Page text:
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Bill Aims to Thwart Assisted Suicides

<i> From Associated Press</i>

After four years of watching Dr. Jack Kevorkian take part in dozens of suicides, the Michigan Legislature has passed a bill aimed at stopping him.

It approved a ban Thursday on assisted suicide, and Gov. John Engler said he will sign it.

Effective Sept. 1, the legislation would make assisted suicide a crime punishable by up to five years in prison and a $10,000 fine.

Kevorkian reacted defiantly to the passage of the bill.

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“Don’t you know you cannot legislate morality? You cannot do that,” he told the Oakland Press of Pontiac in a story published Friday.

“Tell them we will go to trial immediately after that law goes into effect. The Michigan Legislature is a tool of the Inquisition. It is a lie. They would burn us at the stake if it wasn’t for a jury,” he said.

Prosecutors have been asking the Legislature for a clear law ever since a temporary ban on assisted suicide lapsed four years ago.

The measure “ought to put Jack Kevorkian out of business and end that sorry spectacle that’s been playing out these many years,” Engler said.

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State Sen. William Van Regenmorter said: “This is an important step in our efforts to protect the people of Michigan from the gruesome works of Jack Kevorkian and others like him.”

However, Wayne County Prosecutor John O’Hair said the law would help prosecutors in only some cases because juries may still sympathize with terminally ill patients leading miserable lives.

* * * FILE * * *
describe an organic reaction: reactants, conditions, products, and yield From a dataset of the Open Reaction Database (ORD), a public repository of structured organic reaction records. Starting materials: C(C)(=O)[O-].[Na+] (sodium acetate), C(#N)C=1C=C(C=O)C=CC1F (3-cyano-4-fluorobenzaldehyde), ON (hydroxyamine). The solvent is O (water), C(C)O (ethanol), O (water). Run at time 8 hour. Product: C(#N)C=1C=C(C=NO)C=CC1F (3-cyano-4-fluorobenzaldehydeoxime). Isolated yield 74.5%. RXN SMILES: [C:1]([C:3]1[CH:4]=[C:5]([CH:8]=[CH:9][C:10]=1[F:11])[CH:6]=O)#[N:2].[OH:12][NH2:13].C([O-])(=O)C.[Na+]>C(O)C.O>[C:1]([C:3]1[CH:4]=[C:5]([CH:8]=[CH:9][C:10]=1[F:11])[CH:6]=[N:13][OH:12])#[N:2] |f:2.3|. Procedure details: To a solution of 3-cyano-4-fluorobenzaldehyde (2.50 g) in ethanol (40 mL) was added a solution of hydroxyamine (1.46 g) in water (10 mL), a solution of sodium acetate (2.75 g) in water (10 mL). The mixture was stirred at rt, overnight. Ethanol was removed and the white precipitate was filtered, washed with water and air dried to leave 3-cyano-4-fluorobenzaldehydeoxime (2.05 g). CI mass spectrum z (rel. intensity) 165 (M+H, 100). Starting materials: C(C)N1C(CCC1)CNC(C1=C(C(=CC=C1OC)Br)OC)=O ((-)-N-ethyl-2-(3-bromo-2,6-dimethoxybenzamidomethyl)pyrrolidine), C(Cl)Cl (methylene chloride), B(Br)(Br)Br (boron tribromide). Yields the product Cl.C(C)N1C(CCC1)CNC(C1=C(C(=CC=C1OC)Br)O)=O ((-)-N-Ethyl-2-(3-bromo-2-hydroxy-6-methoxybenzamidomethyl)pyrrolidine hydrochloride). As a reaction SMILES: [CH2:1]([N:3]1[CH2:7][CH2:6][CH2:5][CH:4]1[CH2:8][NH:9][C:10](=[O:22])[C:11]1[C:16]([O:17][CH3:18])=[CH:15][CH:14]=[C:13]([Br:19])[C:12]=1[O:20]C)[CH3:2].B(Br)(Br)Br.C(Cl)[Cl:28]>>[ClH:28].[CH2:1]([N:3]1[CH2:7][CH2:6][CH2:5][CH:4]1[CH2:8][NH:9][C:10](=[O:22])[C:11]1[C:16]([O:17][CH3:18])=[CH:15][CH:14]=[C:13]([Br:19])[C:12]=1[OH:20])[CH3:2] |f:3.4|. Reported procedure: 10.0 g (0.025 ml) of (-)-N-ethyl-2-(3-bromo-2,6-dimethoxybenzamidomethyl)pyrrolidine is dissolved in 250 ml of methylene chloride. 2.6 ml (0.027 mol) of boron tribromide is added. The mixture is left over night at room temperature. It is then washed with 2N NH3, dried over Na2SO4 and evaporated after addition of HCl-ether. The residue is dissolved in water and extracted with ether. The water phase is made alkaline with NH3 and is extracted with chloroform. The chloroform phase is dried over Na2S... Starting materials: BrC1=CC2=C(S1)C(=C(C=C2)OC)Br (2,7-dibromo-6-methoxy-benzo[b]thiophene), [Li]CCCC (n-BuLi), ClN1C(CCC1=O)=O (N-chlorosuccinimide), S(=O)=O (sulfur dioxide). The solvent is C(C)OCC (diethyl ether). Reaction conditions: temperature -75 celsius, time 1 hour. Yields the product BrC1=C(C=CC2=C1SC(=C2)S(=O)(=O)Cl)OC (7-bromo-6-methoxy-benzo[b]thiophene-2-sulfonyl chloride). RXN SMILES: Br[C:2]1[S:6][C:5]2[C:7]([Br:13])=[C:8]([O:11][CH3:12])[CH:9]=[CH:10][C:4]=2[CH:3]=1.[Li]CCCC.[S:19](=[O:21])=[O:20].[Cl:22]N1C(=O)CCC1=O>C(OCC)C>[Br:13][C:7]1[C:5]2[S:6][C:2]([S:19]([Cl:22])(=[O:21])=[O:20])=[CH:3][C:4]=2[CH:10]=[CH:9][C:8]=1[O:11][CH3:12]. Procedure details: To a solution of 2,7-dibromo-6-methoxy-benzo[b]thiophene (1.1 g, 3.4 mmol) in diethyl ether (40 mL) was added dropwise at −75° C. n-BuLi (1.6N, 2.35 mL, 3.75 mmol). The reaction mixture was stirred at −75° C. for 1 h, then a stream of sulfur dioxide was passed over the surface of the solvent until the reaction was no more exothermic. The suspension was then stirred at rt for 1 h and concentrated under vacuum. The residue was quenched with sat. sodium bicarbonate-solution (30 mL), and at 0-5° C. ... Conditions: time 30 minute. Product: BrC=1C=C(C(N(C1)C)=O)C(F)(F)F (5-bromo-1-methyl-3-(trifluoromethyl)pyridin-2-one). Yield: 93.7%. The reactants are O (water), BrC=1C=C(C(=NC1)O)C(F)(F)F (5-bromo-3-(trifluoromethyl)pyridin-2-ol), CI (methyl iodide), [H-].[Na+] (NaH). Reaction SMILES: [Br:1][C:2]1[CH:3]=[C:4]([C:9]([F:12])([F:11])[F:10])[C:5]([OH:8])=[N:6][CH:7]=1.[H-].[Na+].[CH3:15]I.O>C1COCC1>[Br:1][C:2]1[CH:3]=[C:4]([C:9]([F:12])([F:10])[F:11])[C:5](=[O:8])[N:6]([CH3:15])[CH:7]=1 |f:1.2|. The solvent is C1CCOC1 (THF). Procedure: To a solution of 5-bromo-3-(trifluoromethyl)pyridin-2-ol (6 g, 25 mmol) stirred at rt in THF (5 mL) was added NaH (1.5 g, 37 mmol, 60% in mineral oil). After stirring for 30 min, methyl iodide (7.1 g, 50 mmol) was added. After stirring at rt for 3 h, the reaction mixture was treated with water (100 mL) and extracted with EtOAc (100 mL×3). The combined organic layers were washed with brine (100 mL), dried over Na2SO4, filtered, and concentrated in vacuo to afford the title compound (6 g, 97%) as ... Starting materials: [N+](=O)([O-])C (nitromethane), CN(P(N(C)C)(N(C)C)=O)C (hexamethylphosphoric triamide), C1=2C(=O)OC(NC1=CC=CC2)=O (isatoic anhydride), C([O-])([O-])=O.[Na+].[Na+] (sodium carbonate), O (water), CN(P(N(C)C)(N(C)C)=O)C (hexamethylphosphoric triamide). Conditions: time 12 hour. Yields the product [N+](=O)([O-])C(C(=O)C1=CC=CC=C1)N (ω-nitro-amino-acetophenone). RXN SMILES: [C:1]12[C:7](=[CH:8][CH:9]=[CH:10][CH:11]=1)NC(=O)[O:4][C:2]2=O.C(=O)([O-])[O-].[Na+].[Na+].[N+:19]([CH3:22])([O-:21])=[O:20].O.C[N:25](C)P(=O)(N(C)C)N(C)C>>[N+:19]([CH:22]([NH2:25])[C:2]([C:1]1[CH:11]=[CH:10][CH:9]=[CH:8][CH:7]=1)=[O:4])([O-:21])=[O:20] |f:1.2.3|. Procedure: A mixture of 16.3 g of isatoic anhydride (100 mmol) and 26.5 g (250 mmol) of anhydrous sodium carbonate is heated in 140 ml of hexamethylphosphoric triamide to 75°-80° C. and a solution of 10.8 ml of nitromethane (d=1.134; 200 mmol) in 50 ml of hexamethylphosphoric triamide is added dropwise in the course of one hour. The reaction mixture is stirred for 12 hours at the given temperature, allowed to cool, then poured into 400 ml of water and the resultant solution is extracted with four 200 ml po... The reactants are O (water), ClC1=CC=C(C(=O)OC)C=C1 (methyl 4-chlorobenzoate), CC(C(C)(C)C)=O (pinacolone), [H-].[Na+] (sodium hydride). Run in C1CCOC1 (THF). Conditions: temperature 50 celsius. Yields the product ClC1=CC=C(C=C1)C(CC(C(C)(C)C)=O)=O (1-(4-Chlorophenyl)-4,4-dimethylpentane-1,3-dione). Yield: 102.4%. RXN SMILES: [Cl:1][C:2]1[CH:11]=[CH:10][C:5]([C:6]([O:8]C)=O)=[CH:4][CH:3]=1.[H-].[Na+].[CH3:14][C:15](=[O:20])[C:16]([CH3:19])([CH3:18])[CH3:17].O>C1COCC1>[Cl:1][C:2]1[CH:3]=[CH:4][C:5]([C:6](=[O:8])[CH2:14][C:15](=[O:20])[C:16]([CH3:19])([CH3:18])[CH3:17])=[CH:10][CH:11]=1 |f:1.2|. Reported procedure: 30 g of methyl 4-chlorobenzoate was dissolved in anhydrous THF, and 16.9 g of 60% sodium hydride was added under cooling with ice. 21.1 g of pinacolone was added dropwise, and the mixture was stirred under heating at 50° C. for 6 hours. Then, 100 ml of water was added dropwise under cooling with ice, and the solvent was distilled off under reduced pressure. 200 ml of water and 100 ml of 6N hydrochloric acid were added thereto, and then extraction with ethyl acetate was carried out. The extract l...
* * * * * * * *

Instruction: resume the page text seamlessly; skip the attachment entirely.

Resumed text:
O’Hair unsuccessfully tried Kevorkian in 1994. It was a case in which he had Kevorkian confessing on television to assisting in a suicide. The jury acquitted him anyway.

“The problem with Jack Kevorkian is, he’s been careful not to leave behind a prosecutable case,” O’Hair said.

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Kevorkian has acknowledged assisting in more than 100 suicides since 1990. He has been brought to trial four times in six deaths since 1990 and escaped conviction every time.

Two trials were based on the now-expired suicide law that had been passed specifically to stop him.

A third was based on a 1994 Michigan Supreme Court ruling that assisted suicide could be prosecuted under common law--the traditions and precedents that are the foundation of much of modern law.

A fourth case ended in a mistrial.

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“I think he has demonstrated he is going to defy the law and authority,” O’Hair said. “I don’t think making this ban effective Sept. 1 or tomorrow is going to stop him.”


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